There are many who consider dreams a highway to the paranormal, a lonely road to another dimension of our existence -- one that happens just outside of our mind's eye. Rod Serling called it the "Twilight Zone." Ray Bradbury called it "October Country." Alien abductions, spiritual guidance, premonitions, past lives and psychopompic events (encounters with deceased loved
ones ) have all been documented through dreams. Lincoln was said to have a clear premonition 10 days before his own assassination where he dreamed of mourners and a corpse in the East Wing of the White House. A soldier informed him that the shrouded figure was " the body of the President, killed by an assassin."
In 1961, a dream researcher's case study quickly turned into perhaps the most credible case of alien abduction ever documented. A Canadian couple, Betty and Barney Hill, returning from holiday in New Hampshire, began to experience health problems and terrifying nightmares. When hypnosis revealed identical stories of an alien abduction and medical experiments, while driving along lonely US Highway 3, dream specialists were dispatched to investigate. Betty Hill's nightmares never ceased and graphically included minute details of a medical procedure conducted by her abductors that included the unheard of description of a needle that was inserted into her belly button. The fantastical medical procedure that she so accurately shared under hypnosis is now commonly recognized as a routine process to withdraw eggs for purposes of in vitro fertilization. (OK, this is usually where "Twilight Zone" music plays.)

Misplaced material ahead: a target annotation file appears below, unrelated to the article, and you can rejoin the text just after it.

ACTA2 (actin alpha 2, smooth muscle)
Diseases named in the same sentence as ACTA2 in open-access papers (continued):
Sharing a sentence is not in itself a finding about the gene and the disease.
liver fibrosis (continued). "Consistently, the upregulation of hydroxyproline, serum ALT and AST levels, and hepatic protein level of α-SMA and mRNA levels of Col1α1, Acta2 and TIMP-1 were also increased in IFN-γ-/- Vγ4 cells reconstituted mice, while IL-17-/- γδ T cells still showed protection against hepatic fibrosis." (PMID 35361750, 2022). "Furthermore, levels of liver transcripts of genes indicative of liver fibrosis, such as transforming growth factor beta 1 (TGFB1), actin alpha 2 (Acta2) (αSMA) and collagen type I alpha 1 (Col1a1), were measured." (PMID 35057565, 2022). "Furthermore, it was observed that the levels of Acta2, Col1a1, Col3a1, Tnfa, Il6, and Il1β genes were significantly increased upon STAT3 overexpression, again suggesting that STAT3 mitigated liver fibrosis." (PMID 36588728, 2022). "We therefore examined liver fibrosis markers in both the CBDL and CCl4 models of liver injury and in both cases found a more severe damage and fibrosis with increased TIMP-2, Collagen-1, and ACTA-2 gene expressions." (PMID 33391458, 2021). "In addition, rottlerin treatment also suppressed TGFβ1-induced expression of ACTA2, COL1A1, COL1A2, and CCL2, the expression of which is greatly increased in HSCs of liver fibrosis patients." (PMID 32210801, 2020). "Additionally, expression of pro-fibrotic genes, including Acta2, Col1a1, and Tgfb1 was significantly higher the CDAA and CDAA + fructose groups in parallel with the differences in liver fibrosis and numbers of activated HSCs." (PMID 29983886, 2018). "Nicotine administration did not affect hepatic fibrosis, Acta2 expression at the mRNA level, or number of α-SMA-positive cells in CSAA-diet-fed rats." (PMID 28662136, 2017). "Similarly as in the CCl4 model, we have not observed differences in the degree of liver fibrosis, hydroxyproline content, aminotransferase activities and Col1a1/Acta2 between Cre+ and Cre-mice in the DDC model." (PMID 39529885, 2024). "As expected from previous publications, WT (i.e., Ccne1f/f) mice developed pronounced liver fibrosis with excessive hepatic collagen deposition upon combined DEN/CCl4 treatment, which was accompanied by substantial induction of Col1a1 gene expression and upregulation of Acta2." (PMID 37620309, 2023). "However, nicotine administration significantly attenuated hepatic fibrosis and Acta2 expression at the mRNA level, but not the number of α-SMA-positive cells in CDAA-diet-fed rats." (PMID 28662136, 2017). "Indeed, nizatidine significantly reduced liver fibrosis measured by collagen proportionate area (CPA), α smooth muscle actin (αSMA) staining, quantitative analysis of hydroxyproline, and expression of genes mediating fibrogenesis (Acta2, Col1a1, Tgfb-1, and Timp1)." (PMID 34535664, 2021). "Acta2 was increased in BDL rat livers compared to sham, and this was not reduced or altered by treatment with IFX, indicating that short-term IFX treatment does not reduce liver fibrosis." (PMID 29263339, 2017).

Whether you see dreams as a disjointed, meaningless theatre of the absurd or a clash between the temporal and unknown, the subconscious mind is the last wilderness of our generation. Dreams can portend events like Nostradamus or haunt us for past sins like a relentless Javert. Like so many other invisible psychic sinews that bind us, we are linked by our fascination with these odd subconscious episodes and bonded by the common phenomena of waking up back in high school in our underwear.
We have also concluded that we must, at all costs, avoid eating pizza after 11 at night.
Check out Mike Turpin's blog at usturpin.wordpress.com.